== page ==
Nephrotic Syndrome: Pathogenesis and Clinical Findings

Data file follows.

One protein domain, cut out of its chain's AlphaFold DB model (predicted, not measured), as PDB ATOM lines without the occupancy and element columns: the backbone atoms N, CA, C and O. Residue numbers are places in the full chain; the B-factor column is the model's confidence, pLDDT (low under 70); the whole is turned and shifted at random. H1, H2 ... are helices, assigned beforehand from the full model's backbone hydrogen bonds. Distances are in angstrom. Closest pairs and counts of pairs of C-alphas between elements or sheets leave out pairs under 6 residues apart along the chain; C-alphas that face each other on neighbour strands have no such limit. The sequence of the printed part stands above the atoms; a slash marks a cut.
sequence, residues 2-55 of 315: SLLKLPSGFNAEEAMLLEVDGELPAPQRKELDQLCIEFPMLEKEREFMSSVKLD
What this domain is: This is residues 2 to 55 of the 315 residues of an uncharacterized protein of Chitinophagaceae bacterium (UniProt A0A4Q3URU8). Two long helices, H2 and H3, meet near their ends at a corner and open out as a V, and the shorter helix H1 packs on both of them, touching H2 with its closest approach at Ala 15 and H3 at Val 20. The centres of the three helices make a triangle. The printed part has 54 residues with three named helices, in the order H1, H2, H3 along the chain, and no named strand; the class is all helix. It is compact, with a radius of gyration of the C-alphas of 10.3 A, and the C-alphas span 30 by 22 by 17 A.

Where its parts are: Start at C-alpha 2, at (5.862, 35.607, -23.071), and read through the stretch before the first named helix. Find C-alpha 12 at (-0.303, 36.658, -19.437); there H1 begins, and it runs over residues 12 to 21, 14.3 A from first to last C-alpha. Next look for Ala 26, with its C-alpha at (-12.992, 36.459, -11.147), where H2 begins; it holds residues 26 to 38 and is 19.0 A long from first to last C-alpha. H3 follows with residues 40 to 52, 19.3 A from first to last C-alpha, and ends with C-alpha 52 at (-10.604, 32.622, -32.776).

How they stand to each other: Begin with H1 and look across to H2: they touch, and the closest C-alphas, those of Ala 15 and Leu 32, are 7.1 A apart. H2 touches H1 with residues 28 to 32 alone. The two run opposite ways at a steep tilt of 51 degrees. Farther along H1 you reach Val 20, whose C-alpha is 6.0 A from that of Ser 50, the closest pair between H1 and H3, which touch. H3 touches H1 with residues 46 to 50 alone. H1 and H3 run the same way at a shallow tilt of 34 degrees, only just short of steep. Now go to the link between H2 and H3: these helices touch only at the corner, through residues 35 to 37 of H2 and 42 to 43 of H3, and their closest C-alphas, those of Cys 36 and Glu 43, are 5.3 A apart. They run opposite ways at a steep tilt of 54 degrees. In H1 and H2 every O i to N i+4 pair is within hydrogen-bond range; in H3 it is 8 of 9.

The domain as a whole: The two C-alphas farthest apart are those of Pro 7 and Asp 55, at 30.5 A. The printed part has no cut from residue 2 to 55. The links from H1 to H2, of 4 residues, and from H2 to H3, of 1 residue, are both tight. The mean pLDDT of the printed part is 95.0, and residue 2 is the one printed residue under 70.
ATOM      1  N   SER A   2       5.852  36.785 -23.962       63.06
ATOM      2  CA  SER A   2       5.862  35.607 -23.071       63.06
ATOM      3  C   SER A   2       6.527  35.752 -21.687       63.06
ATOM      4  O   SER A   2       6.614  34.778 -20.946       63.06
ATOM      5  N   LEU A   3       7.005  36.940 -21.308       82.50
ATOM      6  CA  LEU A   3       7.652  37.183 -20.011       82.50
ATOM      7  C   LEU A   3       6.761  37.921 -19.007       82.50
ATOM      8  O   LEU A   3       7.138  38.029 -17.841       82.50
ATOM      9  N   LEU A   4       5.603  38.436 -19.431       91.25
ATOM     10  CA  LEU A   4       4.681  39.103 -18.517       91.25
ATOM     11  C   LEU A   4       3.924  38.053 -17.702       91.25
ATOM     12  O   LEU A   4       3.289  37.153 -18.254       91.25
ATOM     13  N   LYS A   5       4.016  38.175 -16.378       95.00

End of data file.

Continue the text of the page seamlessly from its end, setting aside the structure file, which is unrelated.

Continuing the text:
Destroys charge barrier to protein filtrationNephrotic Syndrome: Pathogenesis and Clinical FindingsAuthor: Yan YuReviewers:Alexander ArnoldDavid WaldnerSean SpenceStefan Mustata** MD at time of publicationLegend:Published August 19, 2013 on www.thecalgaryguide.comMechanismPathophysiologySign/Symptom/Lab FindingComplicationsExcessive (“Nephrotic-range”) loss of albumin in the urineHypo-albuminemia*Loss of anti-coagulant proteins (Antithrombin, Plasminogen, and proteins C and S) in urineMinimal Change Disease (MCD)”Underfill” edema*Proteinuria >3.5g/day*? Ability of blood to retain fluids within vessels ? fluid leaks into extra-vascular spaceInjury to glomerular endothelium and epitheliumImmune complexes deposit into glomerulusDamaged glomerulus ? abnormally permeable to proteins within the blood ? plasma proteins are thus excessively filtered out? Oncotic pressure signals liver to ? albumin synthesis, only to have it filtered out by the kidneys? anabolic activity of liver ? ? lipoprotein synthesisHyperlipidemia*:(? serum LDL, VLDL, and TGs)Lipiduria(lipid/fatty casts; “Maltese cross” sign under polarized light)Since counter-balancing anticoagulant proteins are lost, clotting factors (i.e. 1, 7, 8, 10) now have more activityThrombo-embolic diseaseBlood becomes hyper-coagulable? Lipids are filtered into renal tubules, end up in urineMembranoproliferative Glomerulonephritis (MPGN)Lupus Glomerulonephritis Post-infectious GlomeruloneprhitisIgA NephropathyDamages podocytes on epithelial side of glomerulus (“podocyte effacement”; foot processes flattening)Diabetes MellitusChronic hyperglycemia damages glomeruliDeposition of Immunoglobulin light chains in glomerulusAmyloidosisAnasarca(If generalized)Peri-orbital edema (classic sign)Focal Segmental Glomerular Sclerosis (FSGS)Membranous GlomeruloneprhitisAntibodies attack podocytes, thickening glomerular basement membraneOverflow of immunoglobulin light chains into urine (More filtered than can be reabsorbed)Proteinuria >3.5g/day*The Anion Gap is mostly due to the negative charge of plasma albumin? Anion GapNotes: The four classic features (*) of Nephrotic Syndrome are PEAL (Proteinuria (>3.5 g/day), Edema, hypo-Albuminemia, and hyperLipidemia)For each 10 g/L drop in albumin below 40:Add 2.5 to the calculated anion gap (AG) to get the “correct” AG valueAdd 0.2 mmol/L to total calcium or get an ionized calcium, which is unaffected50% of serum Ca2+ is albumin-bound, so total serum calcium ? Serum total Ca2+ does not reflect ionized Ca2+ ? Blood oncotic pressure